Remains of a 7.175-million-years-old hominid found in in Bulgaria

Archaeologists analysed two known specimens of the fossil hominid Graecopithecus freybergi found in Bulgaria and Greece, revealing that common lineage of great apes and humans split several hundred thousand years earlier than hitherto assumed.

Jawbone of the hominid (by Wolfgang Gerber & University of Tübingen)

According to the researchers the split of the human lineage occurred in the Eastern Mediterranean and not – as customarily assumed – in Africa. Researchers have assumed up to now that the lineages diverged five to seven million years ago and that the first pre-humans developed in Africa. A lower jaw from Greece and an upper premolar from Bulgaria belonging to the fossil hominid Graecopithecus freybergi were analysed. Using computer tomography, researchers visualized the internal structures of the fossils and demonstrated that the roots of premolars are widely fused. According to the scientists, while great apes typically have two or three separate and diverging roots, the roots of Graecopithecus converge and are partially fused – a feature that is characteristic of modern humans, early humans and several pre-humans including Ardipithecus and Australopithecus.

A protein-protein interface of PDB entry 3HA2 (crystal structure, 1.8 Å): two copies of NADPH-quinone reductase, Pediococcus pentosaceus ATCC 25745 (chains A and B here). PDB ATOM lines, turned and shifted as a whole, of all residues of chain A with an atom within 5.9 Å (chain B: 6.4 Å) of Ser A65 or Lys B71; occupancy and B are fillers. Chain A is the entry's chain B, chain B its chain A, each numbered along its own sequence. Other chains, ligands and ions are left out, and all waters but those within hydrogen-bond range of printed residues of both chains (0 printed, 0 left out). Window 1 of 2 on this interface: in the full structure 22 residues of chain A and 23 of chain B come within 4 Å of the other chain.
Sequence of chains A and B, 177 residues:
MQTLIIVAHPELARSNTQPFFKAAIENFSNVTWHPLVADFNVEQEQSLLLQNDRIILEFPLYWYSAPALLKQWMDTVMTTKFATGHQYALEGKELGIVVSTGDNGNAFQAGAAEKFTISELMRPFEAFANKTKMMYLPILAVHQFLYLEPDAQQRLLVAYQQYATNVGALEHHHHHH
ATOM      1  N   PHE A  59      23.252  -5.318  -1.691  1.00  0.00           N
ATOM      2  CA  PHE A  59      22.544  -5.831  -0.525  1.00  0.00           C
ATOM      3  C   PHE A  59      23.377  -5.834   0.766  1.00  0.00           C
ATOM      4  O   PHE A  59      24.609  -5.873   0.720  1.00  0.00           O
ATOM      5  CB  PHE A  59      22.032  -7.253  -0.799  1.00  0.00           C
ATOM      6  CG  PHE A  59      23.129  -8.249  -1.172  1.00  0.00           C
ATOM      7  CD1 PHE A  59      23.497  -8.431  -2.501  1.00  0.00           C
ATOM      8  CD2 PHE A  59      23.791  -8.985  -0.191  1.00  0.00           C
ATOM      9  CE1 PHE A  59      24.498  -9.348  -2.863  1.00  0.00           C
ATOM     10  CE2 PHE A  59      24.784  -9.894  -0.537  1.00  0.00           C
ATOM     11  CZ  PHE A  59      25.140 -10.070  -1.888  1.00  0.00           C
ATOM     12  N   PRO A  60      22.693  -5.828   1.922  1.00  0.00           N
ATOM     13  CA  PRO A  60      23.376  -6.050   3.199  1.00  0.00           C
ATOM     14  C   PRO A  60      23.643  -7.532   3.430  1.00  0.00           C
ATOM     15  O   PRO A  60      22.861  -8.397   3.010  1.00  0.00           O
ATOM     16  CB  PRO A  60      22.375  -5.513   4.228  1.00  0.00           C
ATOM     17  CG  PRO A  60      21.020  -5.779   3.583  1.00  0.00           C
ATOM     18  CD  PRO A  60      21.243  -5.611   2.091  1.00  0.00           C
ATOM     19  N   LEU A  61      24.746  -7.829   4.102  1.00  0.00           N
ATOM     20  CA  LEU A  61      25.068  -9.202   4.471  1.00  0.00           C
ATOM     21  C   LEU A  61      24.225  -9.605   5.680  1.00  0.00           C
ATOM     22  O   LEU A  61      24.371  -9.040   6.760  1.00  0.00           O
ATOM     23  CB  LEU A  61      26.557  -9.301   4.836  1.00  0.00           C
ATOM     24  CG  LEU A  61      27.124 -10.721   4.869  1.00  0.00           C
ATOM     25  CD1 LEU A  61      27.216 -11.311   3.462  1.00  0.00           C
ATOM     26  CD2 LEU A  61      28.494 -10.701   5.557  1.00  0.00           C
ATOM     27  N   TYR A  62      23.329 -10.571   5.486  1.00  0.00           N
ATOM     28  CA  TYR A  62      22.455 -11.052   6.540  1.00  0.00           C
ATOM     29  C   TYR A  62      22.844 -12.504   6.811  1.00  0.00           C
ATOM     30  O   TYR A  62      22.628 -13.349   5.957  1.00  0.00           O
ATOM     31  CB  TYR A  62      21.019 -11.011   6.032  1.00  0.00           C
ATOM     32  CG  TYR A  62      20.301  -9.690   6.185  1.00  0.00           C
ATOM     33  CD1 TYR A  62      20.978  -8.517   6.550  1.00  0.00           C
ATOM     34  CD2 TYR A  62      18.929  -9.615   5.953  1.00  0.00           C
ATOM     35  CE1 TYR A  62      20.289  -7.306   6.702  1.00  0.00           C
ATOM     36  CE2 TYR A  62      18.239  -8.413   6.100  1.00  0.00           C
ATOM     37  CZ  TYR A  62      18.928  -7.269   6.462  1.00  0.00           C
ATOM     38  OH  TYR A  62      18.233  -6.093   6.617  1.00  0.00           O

Upper premolar of the Graecopithecus (by Wolfgang Gerber & University of Tübingen)

The lower jaw has additional dental root features, suggesting that the species Graecopithecus freybergi might belong to the pre-human lineage. Graecopithecus is several hundred thousand years older than the oldest potential pre-human from Africa, the six to seven million year old Sahelanthropus from Chad. The research team dated the sedimentary sequence of the Graecopithecus fossil sites in Greece and Bulgaria with physical methods and got a nearly synchronous age for both fossils – 7.24 and 7.175 million years before present. As with the out-of-East-Africa theory, the evolution of pre-humans may have been driven by dramatic environmental changes.

(after Wolfgang Gerber, University of Tübingen, Past Horizon & Live Science)

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